The Fourth Gospel presents to us the deeper meaning of the historical life and death of the Lord Jesus. His life fulfills the hopes and promises of God to Israel. He is the new Genesis creation account. He is the Incarnate Word of God, who is identified as "the Lamb of God" (an uncertain reference but possibly connected to the Passover Lamb as well as the Redeemer Lamb) [see the Jewish Apocalyptic works: Test. Jos. 19.8; Test. Ben. 3.8; 1 Enoch 89–90]. At Cana there is a Marriage Feast where Jesus replaces the jars for ritual purity with the superabundant (best) wine (of the Kingdom). Later we will see a Bread miracle and also preaching connected to the Light and Living Waters of the Feast of Tabernacles. Without going into every detail, the Fourth Gospel wants you to know that Jesus is The Fulfillment of Judaism-- its story, its practices, its feasts.
Hence, the unique placement of Jesus' cleansing the Temple (at the beginning not end) may be an intentional thematic theological declaration. While Jesus' self-referential statements provide historical insight into the accusations mentioned in the Synoptics at His trial (that He would destroy the Temple, may have been derived from the statement quoted here); for the Gospel writer's purposes, the statements equate Jesus and the Temple. In a sense, it provides for the idea that Jesus is the new place to encounter God. (He is The True Temple where God's Name is). [The conversation with the Samaritan woman at the well reinforces this: worship in Spirit and truth trumps location.]
In the Synoptics the Scripture quote about a den of thieves is from Jeremiah. Recall his condemnation of the First Temple precedes its demise and the parallels between Jeremiah and Jesus are stunning.
John, however, makes two other Scriptural allusions. Psalm 69 and Zechariah 14. Jesus' zeal for God's House is reflects the words of the psalmist. When a verse is quoted, the reader is supposed to go read the source. Psalm 69 is a stunning prayer about faith, hoped and despair. The Gospel author connects it to Jesus. The second quote is the last verse of Zechariah, (a prophet during the return of the Exiles and reconstruction of the Temple) in the Persian period. Zechariah, a Messianic and apocalyptic work, includes the promise that God will be king of all and that there will be no more traders in the House of God. In a sense, the Fourth Gospel tells us that this is who Jesus really is. God the true King is here! Prophecy is fulfilled!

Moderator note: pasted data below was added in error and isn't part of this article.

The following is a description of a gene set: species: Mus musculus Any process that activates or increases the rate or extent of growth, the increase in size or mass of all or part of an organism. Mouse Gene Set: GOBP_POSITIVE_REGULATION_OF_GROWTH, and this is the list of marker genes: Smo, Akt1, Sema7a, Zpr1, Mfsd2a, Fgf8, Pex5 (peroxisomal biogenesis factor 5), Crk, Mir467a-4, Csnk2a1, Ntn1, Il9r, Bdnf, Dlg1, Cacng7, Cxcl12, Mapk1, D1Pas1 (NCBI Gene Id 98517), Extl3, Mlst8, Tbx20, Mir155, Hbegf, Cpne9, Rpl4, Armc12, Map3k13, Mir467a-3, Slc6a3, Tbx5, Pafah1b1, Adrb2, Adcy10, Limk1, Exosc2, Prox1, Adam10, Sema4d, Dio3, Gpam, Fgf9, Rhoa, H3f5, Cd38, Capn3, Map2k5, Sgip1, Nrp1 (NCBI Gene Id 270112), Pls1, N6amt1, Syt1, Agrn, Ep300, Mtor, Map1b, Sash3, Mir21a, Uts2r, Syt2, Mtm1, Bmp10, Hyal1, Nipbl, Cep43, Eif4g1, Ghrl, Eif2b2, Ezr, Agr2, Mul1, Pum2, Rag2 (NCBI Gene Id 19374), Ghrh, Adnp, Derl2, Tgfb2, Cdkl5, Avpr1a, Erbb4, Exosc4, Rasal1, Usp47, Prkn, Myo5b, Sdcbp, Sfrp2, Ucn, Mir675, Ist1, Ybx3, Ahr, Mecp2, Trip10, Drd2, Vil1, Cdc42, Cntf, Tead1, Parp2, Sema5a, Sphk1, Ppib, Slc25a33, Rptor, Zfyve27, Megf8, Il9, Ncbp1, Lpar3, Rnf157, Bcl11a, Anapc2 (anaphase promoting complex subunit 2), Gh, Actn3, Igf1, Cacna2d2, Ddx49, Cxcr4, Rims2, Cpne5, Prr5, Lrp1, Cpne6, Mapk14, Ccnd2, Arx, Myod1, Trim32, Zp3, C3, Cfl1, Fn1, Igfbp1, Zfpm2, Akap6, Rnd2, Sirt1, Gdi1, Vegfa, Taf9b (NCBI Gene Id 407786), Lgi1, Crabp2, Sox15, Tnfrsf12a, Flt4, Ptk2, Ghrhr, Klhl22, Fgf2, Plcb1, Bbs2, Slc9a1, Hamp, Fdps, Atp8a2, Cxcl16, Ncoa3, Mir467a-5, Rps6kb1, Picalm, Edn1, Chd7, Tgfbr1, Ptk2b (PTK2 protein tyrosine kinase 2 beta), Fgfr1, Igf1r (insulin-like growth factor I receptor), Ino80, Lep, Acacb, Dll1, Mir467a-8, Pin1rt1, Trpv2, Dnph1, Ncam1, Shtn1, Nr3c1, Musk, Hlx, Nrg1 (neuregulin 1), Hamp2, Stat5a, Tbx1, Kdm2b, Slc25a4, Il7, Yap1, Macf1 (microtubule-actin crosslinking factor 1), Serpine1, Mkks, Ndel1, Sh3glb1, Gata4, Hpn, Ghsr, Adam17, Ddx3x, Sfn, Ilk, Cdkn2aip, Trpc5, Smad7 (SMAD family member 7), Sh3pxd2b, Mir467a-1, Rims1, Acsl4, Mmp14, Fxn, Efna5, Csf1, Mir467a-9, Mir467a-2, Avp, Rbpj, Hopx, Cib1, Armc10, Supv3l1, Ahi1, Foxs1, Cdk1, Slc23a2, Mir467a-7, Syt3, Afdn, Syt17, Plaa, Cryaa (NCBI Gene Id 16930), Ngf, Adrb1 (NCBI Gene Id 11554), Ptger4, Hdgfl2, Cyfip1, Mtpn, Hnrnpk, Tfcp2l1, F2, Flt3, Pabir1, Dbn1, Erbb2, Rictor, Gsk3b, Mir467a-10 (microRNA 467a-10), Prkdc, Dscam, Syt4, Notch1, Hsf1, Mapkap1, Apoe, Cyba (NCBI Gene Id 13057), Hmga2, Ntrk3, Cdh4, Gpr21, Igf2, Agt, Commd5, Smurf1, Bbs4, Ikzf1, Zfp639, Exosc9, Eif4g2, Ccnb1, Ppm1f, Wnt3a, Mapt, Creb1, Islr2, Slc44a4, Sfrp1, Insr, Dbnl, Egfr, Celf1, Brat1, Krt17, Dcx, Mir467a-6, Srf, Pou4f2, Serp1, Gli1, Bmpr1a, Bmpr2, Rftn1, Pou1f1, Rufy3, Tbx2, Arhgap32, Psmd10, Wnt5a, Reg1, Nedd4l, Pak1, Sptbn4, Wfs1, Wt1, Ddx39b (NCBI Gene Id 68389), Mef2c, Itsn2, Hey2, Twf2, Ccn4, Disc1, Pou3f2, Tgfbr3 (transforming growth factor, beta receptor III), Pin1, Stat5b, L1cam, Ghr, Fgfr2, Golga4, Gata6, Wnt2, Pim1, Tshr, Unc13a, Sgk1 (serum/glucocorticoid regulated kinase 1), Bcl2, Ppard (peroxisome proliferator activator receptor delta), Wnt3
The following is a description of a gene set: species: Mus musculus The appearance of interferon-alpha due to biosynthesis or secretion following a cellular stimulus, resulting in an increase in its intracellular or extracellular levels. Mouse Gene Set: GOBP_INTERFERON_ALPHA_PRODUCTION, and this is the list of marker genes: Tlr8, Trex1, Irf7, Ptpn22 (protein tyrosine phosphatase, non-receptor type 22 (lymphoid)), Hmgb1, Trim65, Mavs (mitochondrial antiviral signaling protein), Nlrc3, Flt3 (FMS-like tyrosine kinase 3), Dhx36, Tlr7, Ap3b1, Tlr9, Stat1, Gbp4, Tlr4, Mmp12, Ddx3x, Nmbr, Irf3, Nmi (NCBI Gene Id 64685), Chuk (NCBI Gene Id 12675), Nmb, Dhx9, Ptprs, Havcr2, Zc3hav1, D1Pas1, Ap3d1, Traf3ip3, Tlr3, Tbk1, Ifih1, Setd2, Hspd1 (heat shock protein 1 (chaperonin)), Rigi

Jesus passes judgment on the Temple and confronts the men who are the most powerful in all of Jerusalem. This declaration of judgment is His death sentence which He actively, almost aggressively embraces. It is also a revelation of the wrath of God.
Jesus' bold declaration (destroy this temple and in three days I will raise it up) is a profession of His faith in the Father. Jesus almost seems to scoff at the threats. The courage of Jesus is an inspiration to us as we cower beneath our particular burdens and challenges.
One value of Lent is time to ponder Jesus' faith and courage. He is human.The crucifixion was no surprise because Jesus, like any controversial figure, knew what happened to people who stand against the powerful. He understood what the Jewish authorities could do and what the Romans would do to Him. It is His faith in God that allows Him to face it. It is His faith which makes His life a revelation of God's salvation. And it is His faithfulness which draws us to trust Him. The faith of Jesus generates faith in Jesus.
Later theological insights into the deeper meaning of Jesus only serve to give content to what is fundamentally a personal response. In Lent, the one thing we must seek is a deeper relationship with the Lord---to love Him more deeply as we ponder Him more completely.
Each of us is invited into that new life of Jesus. Like Him we are called to trust the Father completely. Like Him we are bound to fidelity whatever the cost. The disciplines of Lent are meant as the practice field where we establish the habit of trusting Him and treasuring Him above our own comfort and safety. Once we understand that resurrection life trumps anything the Enemy can do, then like Jesus we can say, "destroy me if you will, but it is only temporary and some day I will be raised up." To live fully in the freedom of that faith will be hope, peace and joy in any and all circumstances.